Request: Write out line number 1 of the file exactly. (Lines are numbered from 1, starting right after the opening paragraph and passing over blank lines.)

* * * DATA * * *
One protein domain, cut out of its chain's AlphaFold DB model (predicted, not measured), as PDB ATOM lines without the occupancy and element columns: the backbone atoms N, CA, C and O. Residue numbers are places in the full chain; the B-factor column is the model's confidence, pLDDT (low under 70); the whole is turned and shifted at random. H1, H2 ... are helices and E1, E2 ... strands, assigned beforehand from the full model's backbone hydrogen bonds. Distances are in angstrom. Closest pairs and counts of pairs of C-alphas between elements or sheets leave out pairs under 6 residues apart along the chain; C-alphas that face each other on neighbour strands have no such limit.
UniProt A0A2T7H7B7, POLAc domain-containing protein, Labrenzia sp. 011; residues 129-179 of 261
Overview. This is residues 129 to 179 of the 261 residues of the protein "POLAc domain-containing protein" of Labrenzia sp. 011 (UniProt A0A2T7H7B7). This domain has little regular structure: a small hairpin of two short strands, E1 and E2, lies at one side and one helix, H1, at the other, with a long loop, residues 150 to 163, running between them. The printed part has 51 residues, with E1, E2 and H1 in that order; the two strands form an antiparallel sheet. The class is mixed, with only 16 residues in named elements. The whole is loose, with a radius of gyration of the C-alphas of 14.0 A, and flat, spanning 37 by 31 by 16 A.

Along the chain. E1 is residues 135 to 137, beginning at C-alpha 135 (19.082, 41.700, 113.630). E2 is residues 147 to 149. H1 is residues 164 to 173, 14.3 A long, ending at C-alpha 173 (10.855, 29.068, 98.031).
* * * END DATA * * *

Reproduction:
UniProt A0A2T7H7B7, POLAc domain-containing protein, Labrenzia sp. 011; residues 129-179 of 261